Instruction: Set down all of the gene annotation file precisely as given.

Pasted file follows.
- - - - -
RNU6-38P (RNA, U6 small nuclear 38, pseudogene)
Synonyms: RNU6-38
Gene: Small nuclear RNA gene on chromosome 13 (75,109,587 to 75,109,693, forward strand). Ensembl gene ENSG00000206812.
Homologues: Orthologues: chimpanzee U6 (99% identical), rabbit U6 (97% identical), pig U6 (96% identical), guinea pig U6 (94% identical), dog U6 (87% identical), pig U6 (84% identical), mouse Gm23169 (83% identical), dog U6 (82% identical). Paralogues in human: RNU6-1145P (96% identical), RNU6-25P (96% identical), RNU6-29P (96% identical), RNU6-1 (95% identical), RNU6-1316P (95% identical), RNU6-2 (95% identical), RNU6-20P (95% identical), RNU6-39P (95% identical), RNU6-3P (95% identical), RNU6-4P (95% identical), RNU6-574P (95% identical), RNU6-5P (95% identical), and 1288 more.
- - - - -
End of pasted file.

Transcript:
RNU6-38P (RNA, U6 small nuclear 38, pseudogene)
Synonyms: RNU6-38
Gene: Small nuclear RNA gene on chromosome 13 (75,109,587 to 75,109,693, forward strand). Ensembl gene ENSG00000206812.
Homologues: Orthologues: chimpanzee U6 (99% identical), rabbit U6 (97% identical), pig U6 (96% identical), guinea pig U6 (94% identical), dog U6 (87% identical), pig U6 (84% identical), mouse Gm23169 (83% identical), dog U6 (82% identical). Paralogues in human: RNU6-1145P (96% identical), RNU6-25P (96% identical), RNU6-29P (96% identical), RNU6-1 (95% identical), RNU6-1316P (95% identical), RNU6-2 (95% identical), RNU6-20P (95% identical), RNU6-39P (95% identical), RNU6-3P (95% identical), RNU6-4P (95% identical), RNU6-574P (95% identical), RNU6-5P (95% identical), and 1288 more.